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Fracking Fumes: Natural Gas Development Worsens Air Quality

Miriam Rotkin-Ellman

Posted April 11, 2012 in Health and the Environment

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Smoggy skies, air quality alerts, burning eyes, headaches, respiratory problems, elevated cancer risk…  Sounds just like Los Angeles or another urban center, right? Not this time.  These air quality problems are being reported in rural America.  What’s going on? An explosion in natural gas drilling is bringing industrial air pollution into people’s backyards. Without strong safeguards from the Environmental Protection Agency (EPA), communities across the country will pay the price with their health.

wellpadhouseNM.PNGNatural gas production releases an alphabet soup of pollutants into the air which are bad news for everyone – the family next door, the neighboring towns, and ultimately, communities all over the world feeling the impacts of climate change.  This is a new and growing industry, but here’s what we know so far:

Local: Air quality testing in the areas around natural gas wells and processing equipment – in Colorado, Texas, and New Mexico - have shown levels of pollutants, such as benzene, xylene,  1,3-butadiene, and other hydrocarbons, that can cause respiratory and neurological impacts and increase the risk of cancer. A recently published study looking at air quality data collected in rural Colorado found that these health risks increased the closer you got to the gas wells. Diesel emissions from heavy machinery and trucks also pollute the air at a local level.

Regional:  Last year was a winter for the record books in rural Wyoming – not because of snow - but because children were forced to stay indoors to avoid LA-like air quality.  The bad air was due to the accumulation of hydrocarbon pollution, known as volatile organic compounds (VOCs), from the region’s natural gas facilities that interact in the air to form ground-level ozone, commonly referred to as smog.  Ozone is a powerful respiratory irritant and is especially dangerous for people with asthma, particularly children. 

Global:  As if the list wasn’t bad enough already, one of the hydrocarbons emitted from natural gas production, methane, is a powerful global warming pollutant that is fueling climate change. Climate change threatens the health of communities around the world with extreme heat, floods, dangerous air quality and the spread of infectious diseases.

Local, state and national health agencies have expressed concerns about health impacts of air pollution from natural gas facilities including: the Centers’ for Disease Control and Prevention (CDC ) Agency for Toxic Substances and Disease Registry (ATSDR), Association of Occupational and Environmental Clinics (AOEC)- Pediatric Environmental Health Specialty Unit (PEHSU) and American Academy of Pediatrics, Colorado Health Department,  the Town of Dish, Texas and the City of Fort Worth, Texas.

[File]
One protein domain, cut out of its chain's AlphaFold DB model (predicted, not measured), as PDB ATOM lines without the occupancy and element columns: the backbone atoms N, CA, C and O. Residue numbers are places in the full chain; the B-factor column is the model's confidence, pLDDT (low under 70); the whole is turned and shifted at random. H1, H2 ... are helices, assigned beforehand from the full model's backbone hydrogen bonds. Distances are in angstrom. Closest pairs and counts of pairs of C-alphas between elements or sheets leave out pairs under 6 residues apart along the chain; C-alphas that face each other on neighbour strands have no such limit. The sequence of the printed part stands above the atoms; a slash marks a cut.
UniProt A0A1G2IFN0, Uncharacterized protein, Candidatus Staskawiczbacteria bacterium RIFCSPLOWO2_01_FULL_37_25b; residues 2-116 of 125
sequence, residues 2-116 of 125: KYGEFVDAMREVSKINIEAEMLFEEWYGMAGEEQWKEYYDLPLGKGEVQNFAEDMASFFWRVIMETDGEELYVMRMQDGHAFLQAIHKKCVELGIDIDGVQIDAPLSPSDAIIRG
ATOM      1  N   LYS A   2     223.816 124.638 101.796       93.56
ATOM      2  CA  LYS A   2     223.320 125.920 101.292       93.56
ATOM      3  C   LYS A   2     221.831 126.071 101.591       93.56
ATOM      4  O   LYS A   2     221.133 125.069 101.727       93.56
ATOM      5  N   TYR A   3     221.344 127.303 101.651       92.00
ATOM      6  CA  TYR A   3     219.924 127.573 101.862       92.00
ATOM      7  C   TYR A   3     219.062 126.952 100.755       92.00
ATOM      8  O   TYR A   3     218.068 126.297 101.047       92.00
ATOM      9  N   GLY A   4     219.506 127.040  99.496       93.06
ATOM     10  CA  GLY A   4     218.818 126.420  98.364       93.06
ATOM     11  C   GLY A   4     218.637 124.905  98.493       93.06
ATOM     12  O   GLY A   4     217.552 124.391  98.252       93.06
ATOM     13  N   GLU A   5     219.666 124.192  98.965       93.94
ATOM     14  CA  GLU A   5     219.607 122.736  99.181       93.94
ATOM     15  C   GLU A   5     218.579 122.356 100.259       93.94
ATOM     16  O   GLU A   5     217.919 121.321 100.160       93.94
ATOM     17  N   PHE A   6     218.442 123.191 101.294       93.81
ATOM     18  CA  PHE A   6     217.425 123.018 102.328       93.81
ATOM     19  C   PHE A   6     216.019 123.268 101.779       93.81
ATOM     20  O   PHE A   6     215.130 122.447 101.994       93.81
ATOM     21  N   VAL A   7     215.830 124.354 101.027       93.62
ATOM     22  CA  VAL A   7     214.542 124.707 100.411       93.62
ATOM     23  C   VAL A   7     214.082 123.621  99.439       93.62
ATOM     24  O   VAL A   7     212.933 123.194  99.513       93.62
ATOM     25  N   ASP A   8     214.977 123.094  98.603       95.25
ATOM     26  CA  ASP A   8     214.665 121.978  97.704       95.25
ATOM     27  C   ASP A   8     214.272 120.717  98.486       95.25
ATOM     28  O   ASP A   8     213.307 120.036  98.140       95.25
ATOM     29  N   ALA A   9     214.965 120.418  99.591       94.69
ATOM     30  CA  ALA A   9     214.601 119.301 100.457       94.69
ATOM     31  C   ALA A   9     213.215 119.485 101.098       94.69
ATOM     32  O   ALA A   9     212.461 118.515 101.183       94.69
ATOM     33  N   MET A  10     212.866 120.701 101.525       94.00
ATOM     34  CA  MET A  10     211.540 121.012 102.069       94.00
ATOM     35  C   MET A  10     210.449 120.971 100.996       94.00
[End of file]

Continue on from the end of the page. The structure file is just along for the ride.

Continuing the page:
The evidence is piling up about the dangers of this industry and a major clean-up is way overdue.  Pollution control technologies are available and many actually save the companies money. The children of Wyoming, Colorado, Texas, New Mexico, and communities across the country need EPA to get it right and set strong standards to protect their health.

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Comments

Tom GillilanApr 11 2012 03:24 PM

Very stringent air quality regulations for fracking are absolutely necessary for all humans who value their health.

"burning eyes, headaches, respiratory problems, elevated cancer risk" gives a partial description of what happens when my neighbors barbeque with charcoal and wood.

Every day here in Los Angeles hundreds of thousands of people cook outdoor with charcoal and wood and is a source of toxic hot spot pollution that the California Air Board refuses to address. (The California Air Board is run by politically appointed attorneys who are not qualified to deal in matters that affect public health. Eight out of ten of the most polluted cities in the country are now in California.)

ALL OF THE FOLLOWING CHEMICALS ARE IN CHARCOAL AND WOOD SMOKE:

CARBON MONOXIDE, METHANE, VOLATILE ORGANIC COMPOUNDS, FORMALDEHYDE, ACROLEIN, PROPIONALDEHYDE, BUTRYALDEHYDE, ACETALDEHYDE, FURFURAL, SUBSTITUTED FURANS, BENZENE, ALKYL BENZENES, TOLUENE,ACETIC ACID, FORMIC ACID, NITROGEN OXIDES,SULFER DIOXIDE, METHYL CHLORIDE, NAPTHALENE, SUBSTITUTED NAPTHALENES, OXYGENATED MONOAROMATICS, GUAIACOL, PHENOL, SYRINGOL, CATECHOL, PARTICULATE ORGANIC CARBON,OXYGENATED POLYCYCLIC AROMATIC HYDROCARBONS (PAH), FLORENE, PHENANTHRENE, ANTHRACENE, METHYL ANTHRACENES, FLUORANTHENE, PYRENE, BENZO(A)ANTHRACENE, CHRYSENE, BENZOFLUORANTHENES, BENZO(E)PYRENE, BENZO(A)PYRENE, PERYLENE, IDENO(1,2,3-cd)PYRENE, BENZ(ghi)PERYLENE, CORONENE.

WE BREATHE THESE AS TOXIC VAPORS WHEN YOU COOK WITH CHARCOAL AND WOOD OR USE YOUR FIREPLACE

AT LEAST TEN OF THESE CHEMICALS CAUSE CANCER

THESE CHEMICALS ALSO CAUSE ALLERGIC ASTHMA AND ADVERSE RESPIRATORY OUTCOMES
ESPECIALLY IN CHILDREN AND THE ELDERLY

Liberty does not apply to injuring others or putting others at risk.


Tom gillilanApr 11 2012 03:48 PM

Air quality is "political".

If you want clean healthy breathing air you must fight for it. If not, the "dirty air" people win by default.

MarleneApr 13 2012 10:16 AM

They are trying to get closer and closer to where I live with their drilling.. My town if full of asbestosis from the mine and now they are fixing the tracks so they can haul COAL to the west coast and the forest areas the tracks are in also contains the asbestosis fiber...that is across the RIVER from me--so now ad coal dust to our toxic soup...and I am thinkin I will be dead from the fiber right about the time the drillers come...hoping the higher power is watching.

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